China is using Huawei to drive a wedge in the UK-U.S. special relationship: senator


LONDON (Reuters) – China is using telecoms giant Huawei to try to drive a wedge between Britain and the United States, Republican senator Tom Cotton told British lawmakers on Tuesday.

A man walks past a Huawei company logo at the International Consumer Electronics Expo in Beijing, China August 2, 2019. REUTERS/Thomas Peter

Cotton is one of several members of the U.S. Congress who have sought to put pressure on Britain to reverse its January decision to give China’s Huawei Technologies a limited role in building Britian’s next-generation 5G networks.

“It is my hope that the special relationship remains strong although I fear China is attempting to drive a hi-tech wedge between us using Huawei,” Cotton told the British parliament’s defense committee.

The United States has raised security concerns about Huawei equipment, saying it could be used to steal Western secrets, and has warned that allies that use it in their networks risked being cut off from valuable intelligence sharing. Huawei has repeatedly denied the U.S. allegations.

Britain has said the involvement of “high-risk” companies such as Huawei will be capped at 35% and they will be excluded from the sensitive core of the network.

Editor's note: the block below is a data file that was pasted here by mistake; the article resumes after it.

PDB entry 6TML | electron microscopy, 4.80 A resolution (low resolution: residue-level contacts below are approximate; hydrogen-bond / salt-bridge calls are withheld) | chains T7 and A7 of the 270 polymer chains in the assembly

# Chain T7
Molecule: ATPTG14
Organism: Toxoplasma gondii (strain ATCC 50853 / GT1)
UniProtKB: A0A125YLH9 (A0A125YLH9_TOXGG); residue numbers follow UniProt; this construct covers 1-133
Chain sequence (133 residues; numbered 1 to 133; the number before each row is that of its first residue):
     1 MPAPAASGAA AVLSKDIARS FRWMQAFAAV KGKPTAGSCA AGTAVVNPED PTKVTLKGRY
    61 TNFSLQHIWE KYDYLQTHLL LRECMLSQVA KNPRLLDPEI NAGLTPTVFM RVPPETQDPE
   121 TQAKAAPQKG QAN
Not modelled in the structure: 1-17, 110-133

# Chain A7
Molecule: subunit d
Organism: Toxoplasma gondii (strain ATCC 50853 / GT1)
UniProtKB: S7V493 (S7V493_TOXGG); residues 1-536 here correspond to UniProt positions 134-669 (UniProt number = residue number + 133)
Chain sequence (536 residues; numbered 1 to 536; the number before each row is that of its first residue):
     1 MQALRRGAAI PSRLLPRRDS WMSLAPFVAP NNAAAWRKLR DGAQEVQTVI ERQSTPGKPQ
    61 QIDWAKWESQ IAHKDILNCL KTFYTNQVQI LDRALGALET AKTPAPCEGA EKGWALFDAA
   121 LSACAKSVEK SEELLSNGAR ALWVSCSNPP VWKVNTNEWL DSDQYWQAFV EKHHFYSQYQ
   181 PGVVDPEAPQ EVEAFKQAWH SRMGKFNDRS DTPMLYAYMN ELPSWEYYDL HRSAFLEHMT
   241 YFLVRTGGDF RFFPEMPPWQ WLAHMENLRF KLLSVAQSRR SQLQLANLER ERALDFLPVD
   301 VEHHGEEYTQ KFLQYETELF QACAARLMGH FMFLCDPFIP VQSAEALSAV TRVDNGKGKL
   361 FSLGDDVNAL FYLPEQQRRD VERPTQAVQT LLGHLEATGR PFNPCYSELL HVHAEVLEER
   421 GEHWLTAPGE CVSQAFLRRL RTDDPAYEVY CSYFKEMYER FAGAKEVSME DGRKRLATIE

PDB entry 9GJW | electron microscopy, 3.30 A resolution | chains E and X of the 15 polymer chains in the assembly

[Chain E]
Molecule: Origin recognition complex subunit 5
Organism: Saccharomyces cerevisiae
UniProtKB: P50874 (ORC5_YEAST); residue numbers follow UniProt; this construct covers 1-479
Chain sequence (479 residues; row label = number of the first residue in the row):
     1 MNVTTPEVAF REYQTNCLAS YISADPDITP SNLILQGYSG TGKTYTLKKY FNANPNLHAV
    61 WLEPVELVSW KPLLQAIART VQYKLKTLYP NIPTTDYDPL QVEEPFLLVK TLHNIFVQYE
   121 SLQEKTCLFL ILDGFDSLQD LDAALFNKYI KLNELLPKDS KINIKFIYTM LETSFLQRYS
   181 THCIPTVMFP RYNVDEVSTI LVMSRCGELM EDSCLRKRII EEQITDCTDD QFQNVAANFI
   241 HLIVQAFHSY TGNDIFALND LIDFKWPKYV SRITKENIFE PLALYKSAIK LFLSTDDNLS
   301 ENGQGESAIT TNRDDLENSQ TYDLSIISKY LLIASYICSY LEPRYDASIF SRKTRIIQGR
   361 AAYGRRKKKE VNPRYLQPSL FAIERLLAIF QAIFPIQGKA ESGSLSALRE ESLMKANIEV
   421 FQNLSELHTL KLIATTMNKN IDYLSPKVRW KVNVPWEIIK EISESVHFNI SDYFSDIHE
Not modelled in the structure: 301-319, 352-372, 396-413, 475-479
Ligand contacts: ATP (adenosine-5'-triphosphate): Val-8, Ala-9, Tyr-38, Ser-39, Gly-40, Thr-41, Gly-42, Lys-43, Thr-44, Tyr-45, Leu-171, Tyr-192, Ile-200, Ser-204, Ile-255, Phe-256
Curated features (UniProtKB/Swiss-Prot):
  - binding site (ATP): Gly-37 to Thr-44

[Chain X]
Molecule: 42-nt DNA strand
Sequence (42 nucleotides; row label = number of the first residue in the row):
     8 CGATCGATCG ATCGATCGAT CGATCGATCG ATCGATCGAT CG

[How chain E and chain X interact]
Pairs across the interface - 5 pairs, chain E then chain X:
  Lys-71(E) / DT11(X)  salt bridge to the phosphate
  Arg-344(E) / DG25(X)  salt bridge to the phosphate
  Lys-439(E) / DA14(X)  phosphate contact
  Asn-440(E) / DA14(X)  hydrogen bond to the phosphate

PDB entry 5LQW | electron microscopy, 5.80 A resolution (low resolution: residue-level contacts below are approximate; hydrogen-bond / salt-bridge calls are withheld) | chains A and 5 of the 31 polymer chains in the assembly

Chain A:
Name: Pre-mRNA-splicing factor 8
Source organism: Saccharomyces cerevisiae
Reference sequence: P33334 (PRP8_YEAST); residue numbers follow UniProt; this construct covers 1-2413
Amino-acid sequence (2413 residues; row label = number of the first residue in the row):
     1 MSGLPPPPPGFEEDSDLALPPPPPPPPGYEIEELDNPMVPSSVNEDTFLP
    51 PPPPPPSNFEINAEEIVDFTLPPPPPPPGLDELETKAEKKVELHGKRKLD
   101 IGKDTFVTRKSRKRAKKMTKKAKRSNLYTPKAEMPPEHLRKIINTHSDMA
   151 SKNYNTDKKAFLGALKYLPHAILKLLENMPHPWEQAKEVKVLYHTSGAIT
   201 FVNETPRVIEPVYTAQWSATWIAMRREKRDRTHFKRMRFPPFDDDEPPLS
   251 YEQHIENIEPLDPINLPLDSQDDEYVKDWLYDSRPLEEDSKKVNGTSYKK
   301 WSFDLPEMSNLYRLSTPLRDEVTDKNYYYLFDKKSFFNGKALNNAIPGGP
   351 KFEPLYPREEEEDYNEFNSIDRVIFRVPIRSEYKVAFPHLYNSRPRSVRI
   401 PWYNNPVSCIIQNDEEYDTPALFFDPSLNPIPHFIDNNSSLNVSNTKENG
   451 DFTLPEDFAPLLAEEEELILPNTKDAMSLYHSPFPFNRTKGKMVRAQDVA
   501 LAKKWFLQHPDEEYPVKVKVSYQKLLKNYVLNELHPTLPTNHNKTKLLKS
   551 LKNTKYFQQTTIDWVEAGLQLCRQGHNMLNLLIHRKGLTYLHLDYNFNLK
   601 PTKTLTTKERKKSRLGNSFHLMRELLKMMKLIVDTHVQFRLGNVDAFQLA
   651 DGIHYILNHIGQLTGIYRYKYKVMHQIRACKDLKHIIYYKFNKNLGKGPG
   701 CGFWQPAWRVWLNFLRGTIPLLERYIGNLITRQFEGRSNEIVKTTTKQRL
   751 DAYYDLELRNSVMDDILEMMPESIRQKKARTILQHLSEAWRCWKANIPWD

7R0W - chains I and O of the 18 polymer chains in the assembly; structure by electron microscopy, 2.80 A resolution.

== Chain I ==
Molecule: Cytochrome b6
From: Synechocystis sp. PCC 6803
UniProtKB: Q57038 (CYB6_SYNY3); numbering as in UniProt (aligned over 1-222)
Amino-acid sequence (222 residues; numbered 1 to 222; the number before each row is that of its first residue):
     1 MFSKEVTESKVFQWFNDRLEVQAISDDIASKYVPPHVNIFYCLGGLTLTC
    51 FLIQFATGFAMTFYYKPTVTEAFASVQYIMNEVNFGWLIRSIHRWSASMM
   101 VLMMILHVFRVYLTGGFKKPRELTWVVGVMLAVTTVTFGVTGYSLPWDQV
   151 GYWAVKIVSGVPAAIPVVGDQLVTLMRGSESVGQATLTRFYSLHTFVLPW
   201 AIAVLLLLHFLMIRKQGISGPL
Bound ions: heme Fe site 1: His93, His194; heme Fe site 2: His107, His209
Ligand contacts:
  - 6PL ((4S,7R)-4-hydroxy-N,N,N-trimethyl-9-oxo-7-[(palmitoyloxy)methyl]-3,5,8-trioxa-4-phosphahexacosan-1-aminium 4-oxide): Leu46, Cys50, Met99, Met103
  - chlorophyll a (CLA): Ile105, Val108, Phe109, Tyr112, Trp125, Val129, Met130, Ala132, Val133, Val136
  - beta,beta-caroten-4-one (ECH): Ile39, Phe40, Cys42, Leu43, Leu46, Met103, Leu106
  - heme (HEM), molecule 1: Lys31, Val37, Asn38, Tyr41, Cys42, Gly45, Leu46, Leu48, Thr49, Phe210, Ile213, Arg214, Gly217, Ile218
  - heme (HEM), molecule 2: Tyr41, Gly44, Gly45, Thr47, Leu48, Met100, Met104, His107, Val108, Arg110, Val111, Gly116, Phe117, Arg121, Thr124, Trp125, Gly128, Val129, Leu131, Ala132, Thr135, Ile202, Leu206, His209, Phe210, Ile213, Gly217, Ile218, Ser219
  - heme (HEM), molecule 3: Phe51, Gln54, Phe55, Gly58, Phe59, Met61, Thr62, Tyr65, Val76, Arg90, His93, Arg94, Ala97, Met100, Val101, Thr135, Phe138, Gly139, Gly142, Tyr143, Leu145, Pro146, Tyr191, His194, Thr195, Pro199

Last month the Daily Telegraph newspaper reported that, in the wake of the coronavirus crisis, Prime Minister Boris Johnson had asked officials to make plans to reduce China’s involvement in British 5G infrastructure to zero by 2023.

“I do hope that as the government refines its decision, that if it doesn’t reverse it outright, it will mitigate it and minimize the use of Huawei technology, put it on a shorter time frame,” Cotton said.

“I would welcome that decision to go to zero by 2023 and I would urge you to try and do so even sooner,” he added.

Since the British decision on Huawei, relations between London and Beijing have grown tense over the situation in Hong Kong.

On Tuesday, Britain said Beijing should step back from introducing a national security law in Hong Kong which it said was in breach of the 1984 agreement marking the handover of its former colony to China.

Reporting by Kylie MacLellan and Jack Stubbs; Editing by Angus MacSwan

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